Wednesdays are my busiest day, because I suck at planning and I always have eleventy million things I must do and go to and monitor ON THAT DAY, and no, they can’t be moved to a different day. Um. Yay, me? No. The point is that I tend to be harried and cranky and lots of other less-than-flattering adjectives on Wednesdays, and also, I would really like it if Otto would cook on Wednesdays, but often it just doesn’t work out that way.
So last night, we’d all just gotten home from various destinations, and I was TRYING to finish up cooking dinner, but really all I was thinking about was the mountain of work I had yet to complete AFTER dinner, and I was trying to get Monkey to sit down and finish his homework, and I was pouring potatoes and hot water into a colander and trying not to splash/burn myself, and Chickadee started telling me about something that happened at school.
And I blew it, because I’m a mom and that’s what I do. Those of you with a tween girl know this particular Game of Losing, but I am still adjusting to it and it still stings.
See, I thought I was being very calm and thoughtful when I interrupted her to say, “Honey, I really want to pay attention to what you’re saying, and I can’t just this second, so can you give me a few minutes to finish getting this done and THEN could you tell me, when I can really listen?”
But apparently what she heard was, “Who cares? You’re stupid and I hate you. Also you are grounded and your hair is ugly.”
At least, that’s what I’m forced to conclude, based upon the screaming, stomping, huffy response I received.
And I’ll be perfectly honest—I am prone to LESS thoughtful and MUCH LESS calm pronouncements than the one which had provoked her ire. Yeah, I’ve snapped, “Can’t you see I’m busy here?” or “I cannot listen to you right now!” I’d been really proud of myself for communicating exactly what I’d meant: That I really did want to hear her, and so if she could just hold that thought for a minute, I would be delighted to give her my full attention.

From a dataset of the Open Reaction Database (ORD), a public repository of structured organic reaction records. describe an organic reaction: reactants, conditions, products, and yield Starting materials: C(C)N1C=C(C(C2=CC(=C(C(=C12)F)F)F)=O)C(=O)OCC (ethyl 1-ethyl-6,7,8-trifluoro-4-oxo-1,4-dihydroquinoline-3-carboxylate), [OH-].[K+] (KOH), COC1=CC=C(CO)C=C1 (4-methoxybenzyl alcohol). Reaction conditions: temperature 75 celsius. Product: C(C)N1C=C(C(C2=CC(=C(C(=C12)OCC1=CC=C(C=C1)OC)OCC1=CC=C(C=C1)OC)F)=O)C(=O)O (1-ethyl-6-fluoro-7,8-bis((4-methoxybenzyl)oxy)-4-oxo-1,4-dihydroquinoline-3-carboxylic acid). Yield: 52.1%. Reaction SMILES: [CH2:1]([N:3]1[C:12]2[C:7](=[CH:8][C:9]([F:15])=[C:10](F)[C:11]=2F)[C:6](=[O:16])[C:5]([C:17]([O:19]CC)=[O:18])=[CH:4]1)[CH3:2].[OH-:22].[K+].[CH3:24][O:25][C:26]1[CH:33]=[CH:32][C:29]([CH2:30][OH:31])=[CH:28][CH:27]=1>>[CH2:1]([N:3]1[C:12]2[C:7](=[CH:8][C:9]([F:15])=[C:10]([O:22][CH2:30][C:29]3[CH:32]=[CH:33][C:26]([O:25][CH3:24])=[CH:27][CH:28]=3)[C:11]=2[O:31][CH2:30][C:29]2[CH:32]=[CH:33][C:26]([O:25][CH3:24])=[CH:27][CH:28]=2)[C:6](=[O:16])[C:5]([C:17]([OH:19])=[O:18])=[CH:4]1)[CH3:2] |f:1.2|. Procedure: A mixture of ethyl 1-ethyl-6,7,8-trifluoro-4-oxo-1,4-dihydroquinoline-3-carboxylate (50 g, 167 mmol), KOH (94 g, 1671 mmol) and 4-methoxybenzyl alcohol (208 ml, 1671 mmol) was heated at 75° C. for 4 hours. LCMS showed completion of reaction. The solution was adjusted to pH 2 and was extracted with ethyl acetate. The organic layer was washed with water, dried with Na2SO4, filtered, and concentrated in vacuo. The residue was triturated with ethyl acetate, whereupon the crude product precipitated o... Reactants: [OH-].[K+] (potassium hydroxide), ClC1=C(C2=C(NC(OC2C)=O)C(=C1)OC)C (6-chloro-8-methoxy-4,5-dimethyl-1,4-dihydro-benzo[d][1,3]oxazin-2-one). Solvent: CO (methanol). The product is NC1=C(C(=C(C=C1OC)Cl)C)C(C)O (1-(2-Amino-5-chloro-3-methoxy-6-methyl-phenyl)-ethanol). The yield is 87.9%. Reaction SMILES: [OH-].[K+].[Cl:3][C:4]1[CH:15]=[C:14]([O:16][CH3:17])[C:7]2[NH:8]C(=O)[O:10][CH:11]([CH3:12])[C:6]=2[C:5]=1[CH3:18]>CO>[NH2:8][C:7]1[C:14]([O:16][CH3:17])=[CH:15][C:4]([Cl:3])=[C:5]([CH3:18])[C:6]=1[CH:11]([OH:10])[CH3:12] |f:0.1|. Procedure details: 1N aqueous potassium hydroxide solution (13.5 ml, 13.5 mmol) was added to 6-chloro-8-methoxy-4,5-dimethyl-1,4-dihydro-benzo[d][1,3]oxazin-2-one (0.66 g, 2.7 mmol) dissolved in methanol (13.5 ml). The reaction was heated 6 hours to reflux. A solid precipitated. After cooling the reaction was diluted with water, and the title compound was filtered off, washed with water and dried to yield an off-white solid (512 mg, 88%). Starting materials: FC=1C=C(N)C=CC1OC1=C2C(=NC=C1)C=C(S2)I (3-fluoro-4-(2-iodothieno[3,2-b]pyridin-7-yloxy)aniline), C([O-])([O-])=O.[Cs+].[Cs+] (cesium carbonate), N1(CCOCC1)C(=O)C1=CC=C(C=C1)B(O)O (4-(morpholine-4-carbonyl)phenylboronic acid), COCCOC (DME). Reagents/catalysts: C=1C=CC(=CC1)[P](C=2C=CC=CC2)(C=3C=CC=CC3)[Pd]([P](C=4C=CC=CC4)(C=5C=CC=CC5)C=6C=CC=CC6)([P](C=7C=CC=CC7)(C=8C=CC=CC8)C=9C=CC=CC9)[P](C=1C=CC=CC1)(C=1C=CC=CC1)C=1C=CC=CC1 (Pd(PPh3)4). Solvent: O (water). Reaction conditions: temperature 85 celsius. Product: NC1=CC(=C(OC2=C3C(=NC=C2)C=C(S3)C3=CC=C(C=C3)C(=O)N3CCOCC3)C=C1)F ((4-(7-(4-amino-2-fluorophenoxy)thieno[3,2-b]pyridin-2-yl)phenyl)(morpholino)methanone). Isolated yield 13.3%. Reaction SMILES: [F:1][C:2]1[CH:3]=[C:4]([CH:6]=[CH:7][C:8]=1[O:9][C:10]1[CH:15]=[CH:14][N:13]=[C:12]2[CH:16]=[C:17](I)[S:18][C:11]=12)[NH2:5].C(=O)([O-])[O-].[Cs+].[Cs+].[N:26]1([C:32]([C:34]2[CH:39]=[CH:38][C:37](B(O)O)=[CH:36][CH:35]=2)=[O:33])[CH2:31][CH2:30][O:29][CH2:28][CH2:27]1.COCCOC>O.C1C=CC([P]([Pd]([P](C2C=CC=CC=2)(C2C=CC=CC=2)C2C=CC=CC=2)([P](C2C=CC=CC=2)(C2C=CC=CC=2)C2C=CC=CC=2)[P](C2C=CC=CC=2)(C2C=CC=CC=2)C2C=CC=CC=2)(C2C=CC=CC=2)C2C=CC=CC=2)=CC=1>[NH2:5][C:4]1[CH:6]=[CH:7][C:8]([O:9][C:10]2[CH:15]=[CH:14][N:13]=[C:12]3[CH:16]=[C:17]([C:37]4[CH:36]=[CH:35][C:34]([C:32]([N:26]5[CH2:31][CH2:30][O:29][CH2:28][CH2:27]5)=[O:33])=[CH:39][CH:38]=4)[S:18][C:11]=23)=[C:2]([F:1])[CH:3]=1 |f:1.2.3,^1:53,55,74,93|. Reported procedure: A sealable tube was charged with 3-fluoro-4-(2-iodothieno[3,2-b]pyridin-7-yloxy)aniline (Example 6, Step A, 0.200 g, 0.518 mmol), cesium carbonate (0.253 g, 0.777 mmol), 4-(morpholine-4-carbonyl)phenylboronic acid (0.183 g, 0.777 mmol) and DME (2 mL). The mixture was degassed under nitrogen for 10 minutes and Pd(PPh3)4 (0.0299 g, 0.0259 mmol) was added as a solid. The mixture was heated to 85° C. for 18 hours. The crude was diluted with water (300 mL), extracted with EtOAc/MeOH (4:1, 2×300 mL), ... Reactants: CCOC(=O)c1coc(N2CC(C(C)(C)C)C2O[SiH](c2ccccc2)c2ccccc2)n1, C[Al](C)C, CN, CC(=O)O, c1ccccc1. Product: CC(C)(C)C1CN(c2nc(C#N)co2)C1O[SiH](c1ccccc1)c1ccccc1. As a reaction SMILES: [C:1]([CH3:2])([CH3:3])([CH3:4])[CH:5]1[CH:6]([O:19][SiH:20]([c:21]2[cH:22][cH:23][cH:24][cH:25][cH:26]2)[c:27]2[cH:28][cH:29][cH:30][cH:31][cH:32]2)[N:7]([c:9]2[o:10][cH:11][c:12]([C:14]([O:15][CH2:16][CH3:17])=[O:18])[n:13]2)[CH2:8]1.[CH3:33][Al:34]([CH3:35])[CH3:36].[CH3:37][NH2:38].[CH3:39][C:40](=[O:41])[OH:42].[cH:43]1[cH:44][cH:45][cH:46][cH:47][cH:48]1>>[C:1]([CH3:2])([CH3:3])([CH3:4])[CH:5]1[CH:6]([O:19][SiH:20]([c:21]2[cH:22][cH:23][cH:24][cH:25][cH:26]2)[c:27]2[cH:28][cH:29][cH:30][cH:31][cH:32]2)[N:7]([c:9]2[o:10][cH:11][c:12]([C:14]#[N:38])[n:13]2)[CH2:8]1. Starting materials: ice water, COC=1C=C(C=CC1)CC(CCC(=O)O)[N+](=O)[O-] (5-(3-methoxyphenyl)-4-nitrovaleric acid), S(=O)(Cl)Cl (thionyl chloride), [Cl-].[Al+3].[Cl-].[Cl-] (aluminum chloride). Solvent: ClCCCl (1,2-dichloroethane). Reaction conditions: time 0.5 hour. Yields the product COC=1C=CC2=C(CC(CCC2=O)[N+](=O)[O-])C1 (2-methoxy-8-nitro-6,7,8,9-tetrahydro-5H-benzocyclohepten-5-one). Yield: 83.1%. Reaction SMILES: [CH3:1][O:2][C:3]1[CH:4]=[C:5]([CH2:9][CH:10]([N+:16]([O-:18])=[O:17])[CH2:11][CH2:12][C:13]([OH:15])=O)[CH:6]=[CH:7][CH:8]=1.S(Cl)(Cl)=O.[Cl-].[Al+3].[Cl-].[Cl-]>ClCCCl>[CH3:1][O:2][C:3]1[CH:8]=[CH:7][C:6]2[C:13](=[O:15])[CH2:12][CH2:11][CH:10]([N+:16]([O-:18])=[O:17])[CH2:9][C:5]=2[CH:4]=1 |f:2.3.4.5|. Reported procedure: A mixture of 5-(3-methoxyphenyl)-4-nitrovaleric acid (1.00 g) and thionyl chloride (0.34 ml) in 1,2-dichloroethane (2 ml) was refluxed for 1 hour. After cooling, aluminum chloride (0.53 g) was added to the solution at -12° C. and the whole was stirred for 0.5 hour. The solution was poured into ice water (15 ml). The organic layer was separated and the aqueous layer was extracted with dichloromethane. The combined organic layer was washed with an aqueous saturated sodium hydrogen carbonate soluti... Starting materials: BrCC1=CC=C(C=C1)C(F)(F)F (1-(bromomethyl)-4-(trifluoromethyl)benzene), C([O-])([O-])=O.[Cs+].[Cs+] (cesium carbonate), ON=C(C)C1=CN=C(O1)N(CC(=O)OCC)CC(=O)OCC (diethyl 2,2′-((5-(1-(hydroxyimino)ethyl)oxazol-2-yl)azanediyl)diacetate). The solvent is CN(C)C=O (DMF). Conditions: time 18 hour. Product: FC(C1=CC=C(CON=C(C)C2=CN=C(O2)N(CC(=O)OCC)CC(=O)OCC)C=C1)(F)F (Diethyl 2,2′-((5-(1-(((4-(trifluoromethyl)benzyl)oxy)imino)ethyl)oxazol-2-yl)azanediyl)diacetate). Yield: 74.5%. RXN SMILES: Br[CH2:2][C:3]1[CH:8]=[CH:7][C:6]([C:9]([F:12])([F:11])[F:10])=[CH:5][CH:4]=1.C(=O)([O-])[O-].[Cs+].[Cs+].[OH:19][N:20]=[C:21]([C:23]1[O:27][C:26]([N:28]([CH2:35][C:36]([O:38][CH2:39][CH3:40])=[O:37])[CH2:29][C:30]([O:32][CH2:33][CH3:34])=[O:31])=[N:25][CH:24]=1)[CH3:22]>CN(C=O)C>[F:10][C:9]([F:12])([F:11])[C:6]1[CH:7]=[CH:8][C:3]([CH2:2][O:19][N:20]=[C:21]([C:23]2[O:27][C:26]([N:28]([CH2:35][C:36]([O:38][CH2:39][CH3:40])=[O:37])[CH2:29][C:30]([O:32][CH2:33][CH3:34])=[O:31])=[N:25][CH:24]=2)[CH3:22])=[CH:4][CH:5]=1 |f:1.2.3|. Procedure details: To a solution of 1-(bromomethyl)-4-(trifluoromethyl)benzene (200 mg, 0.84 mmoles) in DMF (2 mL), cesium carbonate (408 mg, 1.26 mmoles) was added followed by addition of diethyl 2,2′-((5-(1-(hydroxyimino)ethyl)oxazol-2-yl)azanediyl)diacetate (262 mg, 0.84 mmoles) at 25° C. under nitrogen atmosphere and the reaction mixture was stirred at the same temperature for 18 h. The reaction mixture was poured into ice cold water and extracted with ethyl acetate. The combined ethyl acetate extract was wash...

But it made her mad. (In case you are keeping score, I make her mad approximately 97 times a day.)
The good news about adolescence is that it seems to be something of an exercise in Short Attention Span Theater; by the time I’d passed the salt after we’d said grace and started eating, all was forgiven.
I can’t remember how it came up, but we were talking about school and I asked Chickadee if kids in the 6th grade date. She said they do, and so I swallowed the nausea building in my throat and asked her what that actually MEANS. To my great relief, “dating” in middle school today appears not to have changed much since my youth; two people declare themselves to be boyfriend and girlfriend and… that’s it. Maybe—if it’s really serious—they hold hands, sometimes. No one actually GOES anywhere or DOES anything. Thank God.
So I reminded her that she was not going to be allowed to date anyone at her age, and she recoiled from the mere suggestion and assured me that she intended to do no such thing. (Phew.) Then, of course, I said that I thought little crushes were fine, you know, healthy and normal. She nodded.
Monkey volunteered which girl has a crush on him, and we talked about that for a while. (Poor Monkey! Such an accidental ladies’ man!) Then I turned back to Chickadee and said, “So, who do you have a crush on these days?”
She looked up from her mashed potatoes to find all three of us staring at her. Pleasantly, I think. But still.
“No one,” she huffed, pushing food around on her plate.